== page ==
The city is fighting diet-related illnesses in its poorest neighborhoods one fresh tomato at a time.
Rosemary Johnson wheels a metal cart into the Family Food Market, a corner store in the rowhouse-filled Govans neighborhood whose three aisles mix groceries with a cornucopia of plastic-wrapped sugar and salt.
She passes the Cheez doodles and two-liter soda bottles, eyes focused on a refrigerator emblazoned with a bright yellow sign that reads “FreshCrate.” She reaches in, below the winter strawberries and Roma tomatoes, and pulls out two bags of green Bartlett pears.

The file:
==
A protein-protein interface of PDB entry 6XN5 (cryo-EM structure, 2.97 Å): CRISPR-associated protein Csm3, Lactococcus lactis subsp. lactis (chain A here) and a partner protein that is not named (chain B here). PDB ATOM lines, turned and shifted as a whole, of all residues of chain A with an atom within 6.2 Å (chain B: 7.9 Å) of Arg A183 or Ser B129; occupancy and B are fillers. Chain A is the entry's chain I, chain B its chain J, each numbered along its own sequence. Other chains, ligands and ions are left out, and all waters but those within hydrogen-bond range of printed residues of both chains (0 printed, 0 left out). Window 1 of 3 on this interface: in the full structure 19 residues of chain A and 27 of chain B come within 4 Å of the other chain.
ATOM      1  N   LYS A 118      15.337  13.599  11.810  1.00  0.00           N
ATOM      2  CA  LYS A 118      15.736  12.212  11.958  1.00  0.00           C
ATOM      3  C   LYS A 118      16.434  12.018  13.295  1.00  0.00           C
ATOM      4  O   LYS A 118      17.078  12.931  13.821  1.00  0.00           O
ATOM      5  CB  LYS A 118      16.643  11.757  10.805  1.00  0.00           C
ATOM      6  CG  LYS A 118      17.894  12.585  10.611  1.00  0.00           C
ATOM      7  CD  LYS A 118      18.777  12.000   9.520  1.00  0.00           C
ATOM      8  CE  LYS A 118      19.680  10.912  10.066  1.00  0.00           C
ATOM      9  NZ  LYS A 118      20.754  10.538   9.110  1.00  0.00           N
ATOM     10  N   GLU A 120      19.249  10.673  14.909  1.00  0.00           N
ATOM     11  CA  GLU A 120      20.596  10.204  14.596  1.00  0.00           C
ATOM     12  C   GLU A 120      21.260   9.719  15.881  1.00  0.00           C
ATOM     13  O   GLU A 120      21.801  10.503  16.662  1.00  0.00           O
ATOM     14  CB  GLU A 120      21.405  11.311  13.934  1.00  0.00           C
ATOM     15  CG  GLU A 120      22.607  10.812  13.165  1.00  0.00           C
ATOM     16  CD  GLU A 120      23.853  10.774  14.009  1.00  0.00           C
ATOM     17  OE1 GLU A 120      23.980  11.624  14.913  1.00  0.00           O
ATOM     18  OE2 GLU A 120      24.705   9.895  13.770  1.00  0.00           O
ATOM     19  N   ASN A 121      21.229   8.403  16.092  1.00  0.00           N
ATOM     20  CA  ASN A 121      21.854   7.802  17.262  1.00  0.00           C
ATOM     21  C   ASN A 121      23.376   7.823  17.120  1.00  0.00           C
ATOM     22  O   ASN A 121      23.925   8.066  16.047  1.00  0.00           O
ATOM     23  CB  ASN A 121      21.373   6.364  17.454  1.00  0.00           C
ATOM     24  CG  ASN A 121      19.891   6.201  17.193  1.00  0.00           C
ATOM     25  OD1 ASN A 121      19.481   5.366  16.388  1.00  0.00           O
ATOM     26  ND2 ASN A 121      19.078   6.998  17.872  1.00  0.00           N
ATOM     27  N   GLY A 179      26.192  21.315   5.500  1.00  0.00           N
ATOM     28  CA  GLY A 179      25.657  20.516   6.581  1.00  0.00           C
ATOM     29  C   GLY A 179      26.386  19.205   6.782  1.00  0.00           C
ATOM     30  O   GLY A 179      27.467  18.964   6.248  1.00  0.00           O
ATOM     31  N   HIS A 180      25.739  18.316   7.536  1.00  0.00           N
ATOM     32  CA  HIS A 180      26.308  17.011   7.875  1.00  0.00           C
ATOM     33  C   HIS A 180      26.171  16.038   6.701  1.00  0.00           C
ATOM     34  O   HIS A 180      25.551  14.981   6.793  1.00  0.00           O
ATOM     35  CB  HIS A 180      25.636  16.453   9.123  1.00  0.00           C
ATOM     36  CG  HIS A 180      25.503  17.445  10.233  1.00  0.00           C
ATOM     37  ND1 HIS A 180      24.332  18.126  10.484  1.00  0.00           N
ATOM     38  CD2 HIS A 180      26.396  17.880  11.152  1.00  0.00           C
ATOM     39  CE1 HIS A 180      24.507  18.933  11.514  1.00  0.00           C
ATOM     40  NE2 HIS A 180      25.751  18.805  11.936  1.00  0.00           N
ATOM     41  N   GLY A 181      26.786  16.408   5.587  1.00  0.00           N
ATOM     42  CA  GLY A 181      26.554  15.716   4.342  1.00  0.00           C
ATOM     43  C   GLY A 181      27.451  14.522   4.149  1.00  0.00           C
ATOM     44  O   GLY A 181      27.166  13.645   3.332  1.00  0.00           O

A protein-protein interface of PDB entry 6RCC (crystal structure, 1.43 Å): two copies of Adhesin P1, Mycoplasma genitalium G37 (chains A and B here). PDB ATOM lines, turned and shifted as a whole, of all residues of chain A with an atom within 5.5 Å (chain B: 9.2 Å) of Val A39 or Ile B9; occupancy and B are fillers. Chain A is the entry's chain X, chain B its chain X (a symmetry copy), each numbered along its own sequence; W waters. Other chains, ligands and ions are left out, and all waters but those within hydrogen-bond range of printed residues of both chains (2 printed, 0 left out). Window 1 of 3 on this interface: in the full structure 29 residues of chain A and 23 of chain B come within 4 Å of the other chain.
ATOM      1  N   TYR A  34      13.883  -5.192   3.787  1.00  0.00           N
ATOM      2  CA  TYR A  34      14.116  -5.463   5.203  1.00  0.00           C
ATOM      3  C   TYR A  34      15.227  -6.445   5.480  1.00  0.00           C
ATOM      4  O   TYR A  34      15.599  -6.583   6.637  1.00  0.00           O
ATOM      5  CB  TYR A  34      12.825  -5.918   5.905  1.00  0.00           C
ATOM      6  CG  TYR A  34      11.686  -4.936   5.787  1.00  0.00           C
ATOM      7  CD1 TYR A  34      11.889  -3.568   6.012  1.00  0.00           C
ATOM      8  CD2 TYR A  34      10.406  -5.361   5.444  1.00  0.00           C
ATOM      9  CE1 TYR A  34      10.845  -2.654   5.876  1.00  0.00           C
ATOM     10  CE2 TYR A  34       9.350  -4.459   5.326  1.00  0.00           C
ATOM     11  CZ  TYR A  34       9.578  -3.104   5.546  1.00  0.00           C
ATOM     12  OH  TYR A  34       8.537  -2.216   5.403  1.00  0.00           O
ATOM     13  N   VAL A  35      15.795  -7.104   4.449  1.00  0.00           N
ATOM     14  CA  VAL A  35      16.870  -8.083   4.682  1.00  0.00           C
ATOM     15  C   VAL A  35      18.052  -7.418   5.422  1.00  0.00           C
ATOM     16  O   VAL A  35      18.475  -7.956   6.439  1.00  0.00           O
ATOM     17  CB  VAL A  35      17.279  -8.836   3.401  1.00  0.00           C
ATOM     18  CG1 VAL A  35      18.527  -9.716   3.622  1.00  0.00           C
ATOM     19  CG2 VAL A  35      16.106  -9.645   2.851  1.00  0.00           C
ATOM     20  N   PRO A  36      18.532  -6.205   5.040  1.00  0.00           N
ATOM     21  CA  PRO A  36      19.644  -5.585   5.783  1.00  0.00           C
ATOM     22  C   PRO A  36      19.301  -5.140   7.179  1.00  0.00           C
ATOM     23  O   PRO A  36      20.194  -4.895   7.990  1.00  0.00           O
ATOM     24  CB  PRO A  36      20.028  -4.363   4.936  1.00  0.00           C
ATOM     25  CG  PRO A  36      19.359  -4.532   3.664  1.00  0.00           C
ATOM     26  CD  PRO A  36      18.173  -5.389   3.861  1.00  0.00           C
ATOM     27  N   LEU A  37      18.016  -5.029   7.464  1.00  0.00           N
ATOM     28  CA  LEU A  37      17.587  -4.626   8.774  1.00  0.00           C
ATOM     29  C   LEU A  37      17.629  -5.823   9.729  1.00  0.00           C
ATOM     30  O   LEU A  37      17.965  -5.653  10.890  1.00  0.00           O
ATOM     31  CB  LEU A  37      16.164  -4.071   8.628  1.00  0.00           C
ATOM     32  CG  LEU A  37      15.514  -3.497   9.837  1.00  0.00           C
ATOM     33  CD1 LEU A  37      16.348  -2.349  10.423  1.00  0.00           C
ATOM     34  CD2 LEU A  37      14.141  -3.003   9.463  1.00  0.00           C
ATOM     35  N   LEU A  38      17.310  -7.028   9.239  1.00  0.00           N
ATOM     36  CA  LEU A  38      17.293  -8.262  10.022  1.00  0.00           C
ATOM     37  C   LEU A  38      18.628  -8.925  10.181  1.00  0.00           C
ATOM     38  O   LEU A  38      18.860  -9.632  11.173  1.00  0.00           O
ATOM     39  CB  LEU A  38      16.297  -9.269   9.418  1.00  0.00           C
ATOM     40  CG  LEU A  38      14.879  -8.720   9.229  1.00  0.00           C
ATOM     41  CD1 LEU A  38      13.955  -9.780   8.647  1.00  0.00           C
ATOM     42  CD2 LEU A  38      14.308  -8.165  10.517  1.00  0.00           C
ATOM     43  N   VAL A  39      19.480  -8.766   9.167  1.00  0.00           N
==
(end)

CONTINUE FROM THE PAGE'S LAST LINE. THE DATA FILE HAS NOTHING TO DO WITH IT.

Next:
“We all need more fruits and vegetables in our lives,” says Johnson, 57, who pays for the two bags with $8 in yellow coupons. “I love coming here to get [them] because they’re always fresh.” The price is right too. “You can’t go anywhere [else] and get a bag of pears like this for $4.”
At least, not too many places around this part of North Baltimore.